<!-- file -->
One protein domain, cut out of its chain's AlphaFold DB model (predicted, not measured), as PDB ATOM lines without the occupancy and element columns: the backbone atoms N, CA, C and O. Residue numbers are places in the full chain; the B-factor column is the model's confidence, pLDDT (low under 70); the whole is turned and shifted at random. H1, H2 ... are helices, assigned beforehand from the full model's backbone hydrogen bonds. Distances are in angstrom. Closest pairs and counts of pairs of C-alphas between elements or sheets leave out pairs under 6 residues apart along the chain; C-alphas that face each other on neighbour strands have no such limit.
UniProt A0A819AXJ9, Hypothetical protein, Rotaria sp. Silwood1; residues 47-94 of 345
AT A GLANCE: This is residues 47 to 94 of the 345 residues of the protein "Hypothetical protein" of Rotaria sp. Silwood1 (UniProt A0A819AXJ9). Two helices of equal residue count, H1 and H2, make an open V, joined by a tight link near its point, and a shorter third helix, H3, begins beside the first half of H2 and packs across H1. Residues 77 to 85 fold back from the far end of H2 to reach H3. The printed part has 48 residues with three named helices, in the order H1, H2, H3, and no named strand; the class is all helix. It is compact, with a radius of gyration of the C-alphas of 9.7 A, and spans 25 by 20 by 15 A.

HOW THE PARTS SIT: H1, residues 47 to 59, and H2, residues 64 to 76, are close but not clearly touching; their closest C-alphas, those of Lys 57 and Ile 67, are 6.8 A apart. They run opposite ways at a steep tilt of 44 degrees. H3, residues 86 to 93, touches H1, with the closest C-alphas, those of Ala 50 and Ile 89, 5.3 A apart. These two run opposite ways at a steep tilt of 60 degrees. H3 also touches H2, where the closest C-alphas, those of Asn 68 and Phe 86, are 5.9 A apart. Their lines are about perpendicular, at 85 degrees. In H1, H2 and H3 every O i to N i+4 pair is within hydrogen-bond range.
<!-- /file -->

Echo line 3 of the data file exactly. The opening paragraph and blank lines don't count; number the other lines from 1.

HOW THE PARTS SIT: H1, residues 47 to 59, and H2, residues 64 to 76, are close but not clearly touching; their closest C-alphas, those of Lys 57 and Ile 67, are 6.8 A apart. They run opposite ways at a steep tilt of 44 degrees. H3, residues 86 to 93, touches H1, with the closest C-alphas, those of Ala 50 and Ile 89, 5.3 A apart. These two run opposite ways at a steep tilt of 60 degrees. H3 also touches H2, where the closest C-alphas, those of Asn 68 and Phe 86, are 5.9 A apart. Their lines are about perpendicular, at 85 degrees. In H1, H2 and H3 every O i to N i+4 pair is within hydrogen-bond range.